Known as a tabular berg, the massive block of ice is thought to measure one kilometre long.
Scientists are now taking part in an airborne survey of Earth's ice as part of what is known as Operation IceBridge.
Operation Icebridge use a highly specialised fleet of research aircraft to capture the images.
The main berg, dubbed the A68 Iceberg, collided with the Bawden Ice Rise near the edge of the Larsen C Ice Shelf in May this year, causing numerous fractures.More news: Cracksman blinkered in Champion Stakes
Sea ice comes in many types and forms, depending on the stage of development and the meteorological, atmospheric, and other physical conditions.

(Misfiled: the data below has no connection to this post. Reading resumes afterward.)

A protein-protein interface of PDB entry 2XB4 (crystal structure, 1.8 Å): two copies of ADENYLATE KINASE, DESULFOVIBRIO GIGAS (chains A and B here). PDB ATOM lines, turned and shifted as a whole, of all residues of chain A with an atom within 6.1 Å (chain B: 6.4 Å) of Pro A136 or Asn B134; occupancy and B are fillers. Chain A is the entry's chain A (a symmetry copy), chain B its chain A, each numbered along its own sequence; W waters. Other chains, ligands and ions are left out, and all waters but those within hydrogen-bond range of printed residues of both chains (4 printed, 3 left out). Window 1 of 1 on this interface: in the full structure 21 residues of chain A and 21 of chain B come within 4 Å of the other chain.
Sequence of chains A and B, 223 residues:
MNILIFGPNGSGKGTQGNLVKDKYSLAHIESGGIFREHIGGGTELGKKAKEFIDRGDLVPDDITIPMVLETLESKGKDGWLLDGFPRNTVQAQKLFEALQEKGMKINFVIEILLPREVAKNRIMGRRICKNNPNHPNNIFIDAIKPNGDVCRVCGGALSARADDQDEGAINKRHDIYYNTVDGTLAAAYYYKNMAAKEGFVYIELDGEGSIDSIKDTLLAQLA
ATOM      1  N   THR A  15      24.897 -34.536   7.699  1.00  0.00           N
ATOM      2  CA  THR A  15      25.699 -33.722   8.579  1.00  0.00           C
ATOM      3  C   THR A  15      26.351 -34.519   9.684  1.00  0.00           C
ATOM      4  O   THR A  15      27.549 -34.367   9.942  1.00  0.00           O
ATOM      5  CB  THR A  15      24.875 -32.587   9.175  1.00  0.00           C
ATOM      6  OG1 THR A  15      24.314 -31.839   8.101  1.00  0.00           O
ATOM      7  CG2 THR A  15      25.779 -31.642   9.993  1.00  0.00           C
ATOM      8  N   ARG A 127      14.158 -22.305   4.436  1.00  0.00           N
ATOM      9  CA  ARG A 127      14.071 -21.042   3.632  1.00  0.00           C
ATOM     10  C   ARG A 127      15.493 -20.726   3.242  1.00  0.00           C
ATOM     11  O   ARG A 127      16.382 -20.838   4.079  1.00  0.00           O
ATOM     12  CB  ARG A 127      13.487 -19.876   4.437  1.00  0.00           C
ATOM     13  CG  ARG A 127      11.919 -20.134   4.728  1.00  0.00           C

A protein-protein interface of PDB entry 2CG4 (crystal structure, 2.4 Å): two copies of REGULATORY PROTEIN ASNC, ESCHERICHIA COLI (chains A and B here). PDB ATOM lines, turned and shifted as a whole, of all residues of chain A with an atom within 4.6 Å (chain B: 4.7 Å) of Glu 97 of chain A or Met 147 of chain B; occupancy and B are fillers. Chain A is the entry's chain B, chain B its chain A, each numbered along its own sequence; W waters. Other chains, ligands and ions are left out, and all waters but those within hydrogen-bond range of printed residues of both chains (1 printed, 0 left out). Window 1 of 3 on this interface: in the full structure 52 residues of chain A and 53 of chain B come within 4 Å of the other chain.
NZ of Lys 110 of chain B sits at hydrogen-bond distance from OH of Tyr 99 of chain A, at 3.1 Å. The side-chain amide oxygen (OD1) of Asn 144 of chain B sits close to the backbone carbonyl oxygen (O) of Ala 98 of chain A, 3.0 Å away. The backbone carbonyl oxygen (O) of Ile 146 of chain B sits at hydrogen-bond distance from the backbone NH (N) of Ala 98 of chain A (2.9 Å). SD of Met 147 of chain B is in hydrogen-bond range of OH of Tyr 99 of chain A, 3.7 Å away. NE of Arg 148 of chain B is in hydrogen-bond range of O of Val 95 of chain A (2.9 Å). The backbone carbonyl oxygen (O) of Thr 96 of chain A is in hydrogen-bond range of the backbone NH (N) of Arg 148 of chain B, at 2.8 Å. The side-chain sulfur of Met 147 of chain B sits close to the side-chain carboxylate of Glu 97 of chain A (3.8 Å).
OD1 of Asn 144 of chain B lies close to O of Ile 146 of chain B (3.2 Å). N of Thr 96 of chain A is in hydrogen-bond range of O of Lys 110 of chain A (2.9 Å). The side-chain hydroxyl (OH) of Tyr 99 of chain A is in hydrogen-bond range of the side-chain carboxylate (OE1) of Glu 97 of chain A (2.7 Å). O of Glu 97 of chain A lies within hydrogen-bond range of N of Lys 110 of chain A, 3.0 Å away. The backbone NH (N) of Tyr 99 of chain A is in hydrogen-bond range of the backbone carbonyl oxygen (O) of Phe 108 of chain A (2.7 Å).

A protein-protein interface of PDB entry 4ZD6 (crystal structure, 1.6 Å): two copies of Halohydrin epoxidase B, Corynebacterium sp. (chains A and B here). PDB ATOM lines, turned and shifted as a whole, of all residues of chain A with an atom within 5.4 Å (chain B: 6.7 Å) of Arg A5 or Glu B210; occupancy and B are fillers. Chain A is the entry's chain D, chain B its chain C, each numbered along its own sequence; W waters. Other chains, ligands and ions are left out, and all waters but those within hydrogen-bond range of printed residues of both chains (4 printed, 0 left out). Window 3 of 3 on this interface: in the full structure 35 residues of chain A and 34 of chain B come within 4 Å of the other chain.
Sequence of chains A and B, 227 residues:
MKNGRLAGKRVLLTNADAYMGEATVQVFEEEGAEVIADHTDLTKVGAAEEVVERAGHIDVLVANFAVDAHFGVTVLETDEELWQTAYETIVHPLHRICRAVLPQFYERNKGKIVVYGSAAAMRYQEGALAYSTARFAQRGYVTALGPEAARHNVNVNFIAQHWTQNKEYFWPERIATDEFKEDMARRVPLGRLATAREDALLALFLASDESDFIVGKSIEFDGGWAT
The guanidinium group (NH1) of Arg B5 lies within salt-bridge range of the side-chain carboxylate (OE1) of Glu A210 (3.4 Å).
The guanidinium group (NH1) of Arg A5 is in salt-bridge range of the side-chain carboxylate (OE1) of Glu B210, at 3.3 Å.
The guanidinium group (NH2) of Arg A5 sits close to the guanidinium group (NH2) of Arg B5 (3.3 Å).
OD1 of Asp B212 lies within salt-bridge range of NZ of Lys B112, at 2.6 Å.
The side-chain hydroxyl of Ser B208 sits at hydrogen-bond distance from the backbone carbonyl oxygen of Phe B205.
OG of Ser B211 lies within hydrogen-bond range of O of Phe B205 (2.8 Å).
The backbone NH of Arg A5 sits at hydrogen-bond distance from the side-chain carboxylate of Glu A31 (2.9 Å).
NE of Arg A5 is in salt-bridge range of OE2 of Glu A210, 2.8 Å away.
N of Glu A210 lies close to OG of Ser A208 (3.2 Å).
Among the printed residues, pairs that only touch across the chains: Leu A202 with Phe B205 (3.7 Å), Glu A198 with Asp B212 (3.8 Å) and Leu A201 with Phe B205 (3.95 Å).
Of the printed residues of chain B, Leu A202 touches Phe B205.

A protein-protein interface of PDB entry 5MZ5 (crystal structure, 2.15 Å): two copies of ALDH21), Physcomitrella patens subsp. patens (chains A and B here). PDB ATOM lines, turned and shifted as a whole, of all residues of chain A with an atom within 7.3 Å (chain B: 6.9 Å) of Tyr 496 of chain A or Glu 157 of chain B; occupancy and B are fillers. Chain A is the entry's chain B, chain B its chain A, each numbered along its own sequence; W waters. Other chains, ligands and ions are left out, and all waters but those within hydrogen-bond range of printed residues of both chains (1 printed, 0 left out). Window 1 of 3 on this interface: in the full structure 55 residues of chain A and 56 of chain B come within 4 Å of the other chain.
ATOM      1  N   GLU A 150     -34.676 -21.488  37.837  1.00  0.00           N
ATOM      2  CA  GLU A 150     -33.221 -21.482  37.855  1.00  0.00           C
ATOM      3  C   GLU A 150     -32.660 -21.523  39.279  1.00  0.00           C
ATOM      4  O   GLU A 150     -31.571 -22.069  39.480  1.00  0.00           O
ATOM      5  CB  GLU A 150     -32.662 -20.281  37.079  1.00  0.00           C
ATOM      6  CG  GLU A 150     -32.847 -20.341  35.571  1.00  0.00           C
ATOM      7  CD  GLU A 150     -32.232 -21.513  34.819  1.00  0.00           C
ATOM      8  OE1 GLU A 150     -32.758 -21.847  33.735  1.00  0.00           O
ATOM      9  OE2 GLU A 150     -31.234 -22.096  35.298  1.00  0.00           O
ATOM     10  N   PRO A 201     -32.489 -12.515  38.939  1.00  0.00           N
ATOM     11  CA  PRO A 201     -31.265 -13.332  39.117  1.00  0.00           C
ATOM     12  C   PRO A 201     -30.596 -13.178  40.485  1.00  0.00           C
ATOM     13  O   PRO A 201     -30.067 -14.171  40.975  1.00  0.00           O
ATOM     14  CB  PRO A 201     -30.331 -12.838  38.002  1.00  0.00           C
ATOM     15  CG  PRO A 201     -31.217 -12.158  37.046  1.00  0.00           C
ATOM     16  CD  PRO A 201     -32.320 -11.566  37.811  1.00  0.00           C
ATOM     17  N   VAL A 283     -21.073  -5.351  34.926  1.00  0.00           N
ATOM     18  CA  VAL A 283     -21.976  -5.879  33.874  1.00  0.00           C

Scientists took the snap from a plane used to monitor changing land and sea ice in the South Pole.
Although it's often said that there are no straight lines or flawless 90-degree angles in nature, they do happen, albeit rarely.
Tabular icebergs, such as the two discovered recently, are typically flat and wide, and very large in length.
The iceberg's unique geometric shape sparked considerable debate on social media that it was formed by - you guessed it - space aliens.More news: No room for extravagance at low-priced Premier Inn
The most familiar are those that look like prisms, such as the one that sank the Titanic.
"And then you have what are called 'tabular icebergs.'" Kelly Brunt, an ice scientist with NASA and the University of Maryland, told Live Science.
The unusual mass, known as an angular iceberg, was spotted during a flyover of the east coast of the Antarctic Peninsula.
"Some of the resulting fragments will have right angles, but many will not as the imagery shows from the general area of the collision between Bawden and the western end of A-68A".More news: Mission to Mercury blasts off